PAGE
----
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Thread: Air Pollution Worse In Poor, Black Neighborhoods

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    Veteran Member Madeline's Avatar
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    Air Pollution Worse In Poor, Black Neighborhoods



    Turns out scientists from the EPA's National Center for Public Health back up what the environmental justice movement has been decrying for years: That "people who live, work, and play in America's most polluted environments are commonly people of color and the poor."

    Published Feb. 22 by the American Journal of Public Health, the study is titled “Disparities in Distribution of Particulate Matter Emission Sources by Race and Poverty Status.” Its findings include that "those in poverty had a 1.35 times higher burden than did the overall population, and people of color had 1.28 times higher burden. Black people, specifically, had 1.54 times higher burden than did the overall population." In layperson's terms, that means African Americans had a 54 percent higher chance of being exposed to particulate emissions, which can aggravate rates of asthma and heart disease, and can lead to lower life expectancies.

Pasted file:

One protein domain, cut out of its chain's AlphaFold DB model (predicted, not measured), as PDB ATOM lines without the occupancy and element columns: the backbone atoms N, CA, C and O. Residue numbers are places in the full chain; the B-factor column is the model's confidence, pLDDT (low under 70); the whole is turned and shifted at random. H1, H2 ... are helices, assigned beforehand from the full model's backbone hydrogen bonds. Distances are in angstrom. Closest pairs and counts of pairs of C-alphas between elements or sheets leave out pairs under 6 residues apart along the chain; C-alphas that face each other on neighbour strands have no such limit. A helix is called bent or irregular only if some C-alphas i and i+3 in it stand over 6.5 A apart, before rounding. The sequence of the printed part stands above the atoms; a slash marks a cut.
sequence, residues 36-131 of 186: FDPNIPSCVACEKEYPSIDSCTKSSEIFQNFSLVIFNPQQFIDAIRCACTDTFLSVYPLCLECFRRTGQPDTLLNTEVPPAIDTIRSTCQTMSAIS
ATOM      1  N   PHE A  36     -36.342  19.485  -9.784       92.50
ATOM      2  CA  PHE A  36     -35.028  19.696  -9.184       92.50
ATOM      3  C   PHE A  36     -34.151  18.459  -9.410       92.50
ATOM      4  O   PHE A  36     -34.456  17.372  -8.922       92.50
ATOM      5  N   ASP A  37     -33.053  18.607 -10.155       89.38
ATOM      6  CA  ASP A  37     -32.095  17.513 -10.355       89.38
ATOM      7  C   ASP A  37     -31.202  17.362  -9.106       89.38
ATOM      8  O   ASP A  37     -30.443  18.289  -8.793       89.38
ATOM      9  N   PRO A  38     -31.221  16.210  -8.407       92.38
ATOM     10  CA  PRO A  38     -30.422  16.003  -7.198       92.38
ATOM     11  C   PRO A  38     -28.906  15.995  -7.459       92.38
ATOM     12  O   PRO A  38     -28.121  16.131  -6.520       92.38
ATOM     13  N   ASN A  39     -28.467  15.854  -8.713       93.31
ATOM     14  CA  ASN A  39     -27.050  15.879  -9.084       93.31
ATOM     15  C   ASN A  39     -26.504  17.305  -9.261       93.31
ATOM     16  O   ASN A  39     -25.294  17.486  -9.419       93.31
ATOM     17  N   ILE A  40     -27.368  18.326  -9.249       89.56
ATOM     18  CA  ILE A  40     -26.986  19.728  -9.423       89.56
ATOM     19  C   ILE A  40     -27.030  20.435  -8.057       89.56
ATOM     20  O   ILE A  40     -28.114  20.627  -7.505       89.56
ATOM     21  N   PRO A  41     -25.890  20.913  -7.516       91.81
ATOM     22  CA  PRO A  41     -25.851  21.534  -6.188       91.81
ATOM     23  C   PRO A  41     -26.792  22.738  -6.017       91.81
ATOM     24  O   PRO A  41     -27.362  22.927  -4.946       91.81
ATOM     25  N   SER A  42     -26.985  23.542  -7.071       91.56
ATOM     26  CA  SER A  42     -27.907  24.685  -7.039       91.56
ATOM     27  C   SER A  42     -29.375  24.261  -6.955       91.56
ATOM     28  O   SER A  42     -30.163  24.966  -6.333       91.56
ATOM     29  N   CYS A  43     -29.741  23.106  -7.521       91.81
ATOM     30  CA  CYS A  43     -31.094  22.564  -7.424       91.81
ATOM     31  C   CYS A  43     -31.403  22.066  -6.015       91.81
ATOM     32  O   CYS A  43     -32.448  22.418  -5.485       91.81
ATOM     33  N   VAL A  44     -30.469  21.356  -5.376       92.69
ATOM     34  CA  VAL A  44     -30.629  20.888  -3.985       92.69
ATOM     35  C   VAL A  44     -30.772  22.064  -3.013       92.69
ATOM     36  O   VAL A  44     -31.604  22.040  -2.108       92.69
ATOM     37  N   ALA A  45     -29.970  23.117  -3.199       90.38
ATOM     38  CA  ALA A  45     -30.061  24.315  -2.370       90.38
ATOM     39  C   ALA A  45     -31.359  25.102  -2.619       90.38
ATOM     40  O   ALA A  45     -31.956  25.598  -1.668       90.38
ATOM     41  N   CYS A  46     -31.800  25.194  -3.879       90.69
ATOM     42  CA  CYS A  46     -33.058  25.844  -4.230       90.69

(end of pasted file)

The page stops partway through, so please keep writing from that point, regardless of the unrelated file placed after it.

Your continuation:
As the Natural Resources Defense Council has pointed out, it's no accident that poor people and minorities are disproportionately affected by pollution.

    "Communities of color, which are often poor, are routinely targeted to host facilities that have negative environmental impacts — say, a landfill, dirty industrial plant, or truck depot. The statistics provide clear evidence of what the movement rightly calls 'environmental racism.' Communities of color have been battling this injustice for decades," the NDRC writes.

    In other words, whenever there is a decision to locate something that pollutes the air, such as an incinerator or a refinery, the "invisible hand of the market" has a way of ensuring that poor and minorities are likelier than most to live downwind from it.

    Of course, this study is being released just as the EPA is being essentially gutted by the Trump administration. President Trump placed Oklahoma's Scott Pruitt in charge, a guy who described himself as a "leading advocate against the EPA's activist agenda" who sued the agency at least 14 times. He recently said he believes the Bible teaches us to harvest coal, gas, and oil. Pruitt's apparent disregard for environmental regulations has prompted the Union of Concerned Scientists to remind him that pollution kills people.

    Sadly, however apt those criticisms and warnings are about Pruitt, the agency already had a terrible record when it comes to ensuring environmental protection for poor communities of color. A report released in September 2016 by the United State Commission on Civil Rights said when it comes to protecting the victims of environmental injustice, the U.S. Environmental Protection Agency is close to worthless.
    https://www.clevescene.com/scene-and...-air-pollution